Possibly the smartest businessman I ever met is a guy named Ed. He is the key partner in a prestigious equity firm on Park Avenue in New York City. I met him in a meeting to discuss a company he owned. He ended up hiring me to conceive and drive the strategy to turn that company around.
It’s no wonder I think he’s smart. But truly other folks think so too.
After I’d worked at the company for almost 6 months, I realized something about how Ed was seeing this company that he owned. Because all of his other companies were publishing magazines and newspapers, he figured our book publishing company would work the same and grow the same as those he already owned.
But book companies are significantly different from magazine and newspaper companies in the fact that the Inventory investment — books — lasts so much longer. A newspaper dies within a day. A magazine is done a month later. A book can live for years. What that means is that a mistake in a book is far more costly because it represents inventory that can’t be fixed until that huge investment on the shelves in the warehouse has been sold or burned.
Ed didn’t realize that simple difference until I said it.
I didn’t realize until that moment that Ed didn’t know what business we were in.
From that moment decades ago until this moment now, I’ve made it a mission to start with the idea that everyone I work with needs to know what business we’re in. What I’ve experienced is that from entrepreneur to CEO of huge corporations, those who truly know what business they’re in are fewer than I’d imagined.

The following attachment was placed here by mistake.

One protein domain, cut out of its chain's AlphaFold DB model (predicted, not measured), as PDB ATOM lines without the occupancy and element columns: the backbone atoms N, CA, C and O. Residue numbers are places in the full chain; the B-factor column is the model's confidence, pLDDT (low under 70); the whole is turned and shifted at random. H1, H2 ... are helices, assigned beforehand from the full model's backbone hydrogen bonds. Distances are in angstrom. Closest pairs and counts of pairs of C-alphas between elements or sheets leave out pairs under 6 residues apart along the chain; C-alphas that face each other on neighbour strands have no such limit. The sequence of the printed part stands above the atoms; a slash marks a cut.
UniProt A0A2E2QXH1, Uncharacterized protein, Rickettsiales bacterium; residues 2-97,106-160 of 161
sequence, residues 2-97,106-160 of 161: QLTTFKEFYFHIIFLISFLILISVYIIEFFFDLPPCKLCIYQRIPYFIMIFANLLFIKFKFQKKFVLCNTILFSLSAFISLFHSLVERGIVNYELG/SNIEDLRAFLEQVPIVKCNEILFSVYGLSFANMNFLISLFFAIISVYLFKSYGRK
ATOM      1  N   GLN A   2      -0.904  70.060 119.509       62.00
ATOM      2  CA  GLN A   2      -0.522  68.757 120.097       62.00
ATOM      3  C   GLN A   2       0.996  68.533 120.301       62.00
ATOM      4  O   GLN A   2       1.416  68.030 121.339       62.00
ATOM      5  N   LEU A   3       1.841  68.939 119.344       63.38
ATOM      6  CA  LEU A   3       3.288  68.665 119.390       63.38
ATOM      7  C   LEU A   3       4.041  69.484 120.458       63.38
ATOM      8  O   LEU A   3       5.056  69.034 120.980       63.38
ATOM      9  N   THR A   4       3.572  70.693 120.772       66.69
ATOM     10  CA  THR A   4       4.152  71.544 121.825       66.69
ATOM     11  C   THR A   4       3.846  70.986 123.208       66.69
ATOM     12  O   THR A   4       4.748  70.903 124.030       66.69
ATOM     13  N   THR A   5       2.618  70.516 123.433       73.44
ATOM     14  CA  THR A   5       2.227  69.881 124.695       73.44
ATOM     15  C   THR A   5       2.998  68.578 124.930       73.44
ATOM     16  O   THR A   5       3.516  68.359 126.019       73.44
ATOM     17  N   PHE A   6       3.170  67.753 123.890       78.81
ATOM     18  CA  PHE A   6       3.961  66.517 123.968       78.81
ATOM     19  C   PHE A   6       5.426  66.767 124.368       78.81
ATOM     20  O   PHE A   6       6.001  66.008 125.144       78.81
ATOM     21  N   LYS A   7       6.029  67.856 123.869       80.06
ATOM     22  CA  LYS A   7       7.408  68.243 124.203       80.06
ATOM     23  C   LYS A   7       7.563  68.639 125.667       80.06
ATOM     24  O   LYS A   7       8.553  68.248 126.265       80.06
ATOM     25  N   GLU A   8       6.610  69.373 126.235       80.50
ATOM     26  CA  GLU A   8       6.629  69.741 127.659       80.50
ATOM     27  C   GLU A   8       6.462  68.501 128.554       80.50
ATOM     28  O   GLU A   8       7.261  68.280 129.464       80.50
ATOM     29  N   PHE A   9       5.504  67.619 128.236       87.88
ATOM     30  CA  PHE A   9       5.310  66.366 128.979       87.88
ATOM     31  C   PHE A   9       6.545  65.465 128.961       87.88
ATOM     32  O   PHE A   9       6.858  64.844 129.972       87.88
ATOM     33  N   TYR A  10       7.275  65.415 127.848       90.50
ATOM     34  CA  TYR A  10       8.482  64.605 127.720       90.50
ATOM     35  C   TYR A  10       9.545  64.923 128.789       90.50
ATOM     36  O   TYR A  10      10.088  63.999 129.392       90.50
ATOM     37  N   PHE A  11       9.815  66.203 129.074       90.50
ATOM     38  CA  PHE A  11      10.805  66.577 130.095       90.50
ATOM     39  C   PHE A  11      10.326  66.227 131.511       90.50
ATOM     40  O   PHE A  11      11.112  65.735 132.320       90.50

- Some had lost sight of their actual customers.
- Some saw their value proposition differently than their customers did.
- Some were trying to reconfigure their customers to fit their idea of what business they were in.
- Some thought they were smarter than their customers.
- Some were trying to be the business they had always been.
Some never had asked the questions, “What is our business? Who do we serve and why do they care?”
Some had asked those questions and answered them. Then the business changes, the economy changes, the customers change, and they forget to ask again.
And as a result here’s what I saw happen over and over and over again. The little company who still asked the question would get the customers. They’d have the 10-foot booth at the big trade show (think CES) one year. A few years later, they’d have a 60-ft booth at the trade show. Not much later, they’d have a 90-foot booth at the trade show and be looking to their corporate partners and possible acquisitions to grow <-- losing track of what business they were in.... and while they were looking at other businesses, another little company who still asked the question was talking to their customers from the 10-foot booth right next to them.
The biggest mistake a successful business makes is to quit asking the questions that got them there.
Whether you’re an entrepreneur, a small business, or a corporation, if you’re still asking what business you’re in, you’re ahead of them.
What business are you in?
–ME “Liz” Strauss
Work with Liz on your business!!